There's no hate for Gordon now -- just pity
Saturday, July 13, 2002
This is like struggling to recall when poor Barry Bonds hit his last home run. Like watching Tiger Woods slice his tee shot into a condo.
The words go together like water and WD-40:
Jeff Gordon, underdog.
It is becoming harder and harder to hate the most enthusiastically booed man in auto racing, perhaps in all of sports. Most NASCAR fans don't know it yet; old habits are stubborn as rented mules. So Gordon got the usual reaction in prerace introductions for the Pepsi 400 at Daytona last weekend -- loyalist cheers beat back by crazed derision.
The dispassionate stock car fan (if there were any) might consider Gordon's recent travails and maybe let up on the "I Hate 24" pedal.
Not suggesting a group hug or a telethon or anything, only a nod to evidence suggesting Mr. Perfect may bleed, after all.
He has gone 25 races without a Winston Cup victory, a career-worst drought stretching nine months.
He is going through a contentious divorce that some suspect is at play in the slump.
Though still only 30, Gordon suddenly has become a prince laid bare, his standing as NASCAR's best active driver in question, and his standing as its glamour boy usurped by the natural heir, Dale Earnhardt Jr.
Junior has taken over as American motorsports' cover boy largely by inheritance or media decree, surely not on the wing of those six career Winston Cup victories compared to Gordon's 58.
But facts is facts, ma'am: Junior has won the coveted People magazine triple crown -- making the most-eligible-bachelor, sexiest-man and most-intriguing-people issues -- since Gordon last did the hat dance in Victory Lane.
To lend perspective to Jeff Gordon being winless at midseason, this would be like baseball going into its All-Star break with labor peace.
Unheard of, man!
Fellow drivers have different takes on the downsizing of Gordon, whose four Winston Cup season championships trail only the seven won by NASCAR's two-man Mount Rushmore -- "The King," Richard Petty, and "The Intimidator," Dale Earnhardt the First.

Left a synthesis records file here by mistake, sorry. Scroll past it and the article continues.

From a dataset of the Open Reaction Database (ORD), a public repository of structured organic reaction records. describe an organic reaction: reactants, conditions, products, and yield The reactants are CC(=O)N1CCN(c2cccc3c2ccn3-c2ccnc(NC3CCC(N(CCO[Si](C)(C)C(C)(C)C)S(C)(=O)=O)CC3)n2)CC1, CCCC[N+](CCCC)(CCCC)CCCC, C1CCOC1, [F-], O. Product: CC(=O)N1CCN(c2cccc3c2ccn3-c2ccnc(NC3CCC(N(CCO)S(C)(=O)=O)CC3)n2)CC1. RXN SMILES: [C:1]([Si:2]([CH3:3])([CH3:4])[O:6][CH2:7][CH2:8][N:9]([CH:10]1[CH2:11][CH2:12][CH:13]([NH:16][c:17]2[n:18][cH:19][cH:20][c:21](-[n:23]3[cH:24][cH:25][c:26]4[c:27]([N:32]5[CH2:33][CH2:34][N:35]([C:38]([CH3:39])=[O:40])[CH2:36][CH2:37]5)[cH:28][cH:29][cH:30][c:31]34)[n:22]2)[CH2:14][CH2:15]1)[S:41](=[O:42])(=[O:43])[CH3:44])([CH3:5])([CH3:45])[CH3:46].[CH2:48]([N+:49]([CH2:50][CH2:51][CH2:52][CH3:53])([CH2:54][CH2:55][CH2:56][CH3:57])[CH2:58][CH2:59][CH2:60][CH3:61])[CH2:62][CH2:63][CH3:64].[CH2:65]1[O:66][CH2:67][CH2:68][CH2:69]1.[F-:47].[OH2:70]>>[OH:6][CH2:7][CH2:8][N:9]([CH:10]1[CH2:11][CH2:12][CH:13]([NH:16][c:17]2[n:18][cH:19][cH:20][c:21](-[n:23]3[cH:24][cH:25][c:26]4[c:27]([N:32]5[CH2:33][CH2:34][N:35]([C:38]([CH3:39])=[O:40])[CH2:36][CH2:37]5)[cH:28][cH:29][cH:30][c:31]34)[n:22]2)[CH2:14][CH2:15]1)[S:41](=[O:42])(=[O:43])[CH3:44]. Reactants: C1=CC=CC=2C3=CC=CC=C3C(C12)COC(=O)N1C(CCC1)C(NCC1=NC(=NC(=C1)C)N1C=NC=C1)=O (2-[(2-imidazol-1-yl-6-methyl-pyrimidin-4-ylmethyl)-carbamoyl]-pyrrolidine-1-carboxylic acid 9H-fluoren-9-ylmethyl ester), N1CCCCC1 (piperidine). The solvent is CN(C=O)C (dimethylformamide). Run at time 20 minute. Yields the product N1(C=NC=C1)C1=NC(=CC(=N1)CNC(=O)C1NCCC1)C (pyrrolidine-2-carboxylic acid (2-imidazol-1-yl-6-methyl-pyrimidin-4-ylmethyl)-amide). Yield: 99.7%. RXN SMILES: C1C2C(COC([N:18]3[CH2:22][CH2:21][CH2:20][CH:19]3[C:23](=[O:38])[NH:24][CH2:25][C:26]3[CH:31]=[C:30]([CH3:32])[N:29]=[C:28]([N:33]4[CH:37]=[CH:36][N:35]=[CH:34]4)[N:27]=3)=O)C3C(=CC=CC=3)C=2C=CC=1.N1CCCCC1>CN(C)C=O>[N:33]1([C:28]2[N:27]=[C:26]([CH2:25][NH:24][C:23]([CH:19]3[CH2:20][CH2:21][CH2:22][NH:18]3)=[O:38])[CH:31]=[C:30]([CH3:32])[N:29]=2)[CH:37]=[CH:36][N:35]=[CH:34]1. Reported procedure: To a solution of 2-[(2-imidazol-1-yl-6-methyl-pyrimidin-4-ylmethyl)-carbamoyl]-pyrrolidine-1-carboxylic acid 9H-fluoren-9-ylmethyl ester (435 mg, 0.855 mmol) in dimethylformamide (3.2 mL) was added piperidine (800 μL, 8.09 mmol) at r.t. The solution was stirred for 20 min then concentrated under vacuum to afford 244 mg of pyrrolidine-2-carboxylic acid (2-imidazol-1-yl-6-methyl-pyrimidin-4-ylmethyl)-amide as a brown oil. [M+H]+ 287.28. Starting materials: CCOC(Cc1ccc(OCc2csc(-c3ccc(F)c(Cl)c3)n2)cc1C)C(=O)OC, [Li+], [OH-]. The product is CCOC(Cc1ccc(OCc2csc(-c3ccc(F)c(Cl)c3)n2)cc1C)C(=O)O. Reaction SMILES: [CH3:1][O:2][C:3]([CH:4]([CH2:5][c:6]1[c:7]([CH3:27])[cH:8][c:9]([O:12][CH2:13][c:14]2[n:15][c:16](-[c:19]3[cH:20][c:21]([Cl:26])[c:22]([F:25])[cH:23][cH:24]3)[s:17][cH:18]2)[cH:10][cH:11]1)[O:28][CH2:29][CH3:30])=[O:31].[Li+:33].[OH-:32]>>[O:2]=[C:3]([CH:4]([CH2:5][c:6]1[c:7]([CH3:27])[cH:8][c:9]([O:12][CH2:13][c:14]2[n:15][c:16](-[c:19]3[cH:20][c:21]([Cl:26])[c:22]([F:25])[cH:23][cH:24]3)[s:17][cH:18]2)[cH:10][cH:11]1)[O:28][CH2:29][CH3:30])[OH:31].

Current season points-leader Sterling Marlin, asked whether Gordon had become a sympathetic figure, grinned and said, "Nah. He's won enough!"
But veteran Bobby Labonte said, "It's good to have a dominant vehicle and driver. When he was dominant, the sport flourished more than it did when 19 different drivers were winning. When one man dominates, everybody either roots for him or boos him. That's good."
Now, 19 different drivers are winning again, though Gordon remains the lightning rod (old habits, you know) for fans.
Gordon believes the bottleneck will break and the wins will resume. He lurks fifth in season points, so you would doubt but not discount his being in the title mix when the NASCAR season ends Nov. 17 at Homestead.
As for the crowd reaction, he will take it.
The late Dale Earnhardt mentored Gordon on two points, neither involving going fast and turning left. He taught Gordon about the business end, and, "He'd tell me not to worry if fans are booing you as long as they're making noise," Gordon said. "When they stop is when I'll be concerned."
Detractors always have found Gordon to be too too. Too good, too handsome, too rich, too successful, too slick, too lucky -- too everything except too Southern. There, he was too little.
Now the slump and the divorce have de-supered the man.
Didn't the marriage always seem too perfect? They met at Daytona, he the superstar-designate, she the beauty queen, a "Miss Winston."
Brooke was the blond, Barbie Doll-type wife for seven years, until she filed for divorce this spring, claiming a marriage "irretrievably broken as a result of the husband's marital misconduct."
Now she is seeking just about everything from Gordon except the right to drive his No. 24 Chevrolet.
She wants the 23,095-square-foot, $9 million Palm Beach compound, the Porsche and the Mercedes. She wants use of the two yachts and the private jet. Oh, and alimony. She thinks she can somehow get by on $200,000 a month.
Gordon has countersued, claiming his ex-wife does not deserve half of their estate because he "risked his life" to earn it.
Meanwhile, the Pepsi 400 continued his lucklessness. He finished an unGordonly 22nd, needing drafting help to make up ground but finding none from rivals. "There was no mercy being shown," it is written on his Web site.
The problem began when a punctured tire forced an unscheduled pit stop from which he never recovered.
My question: Can the ex-Miss Winston and future ex-Mrs. Gordon, Brooke, account for her whereabouts at the time of that punctured tire?
Dan Cote is a columnist for the Miami Herald.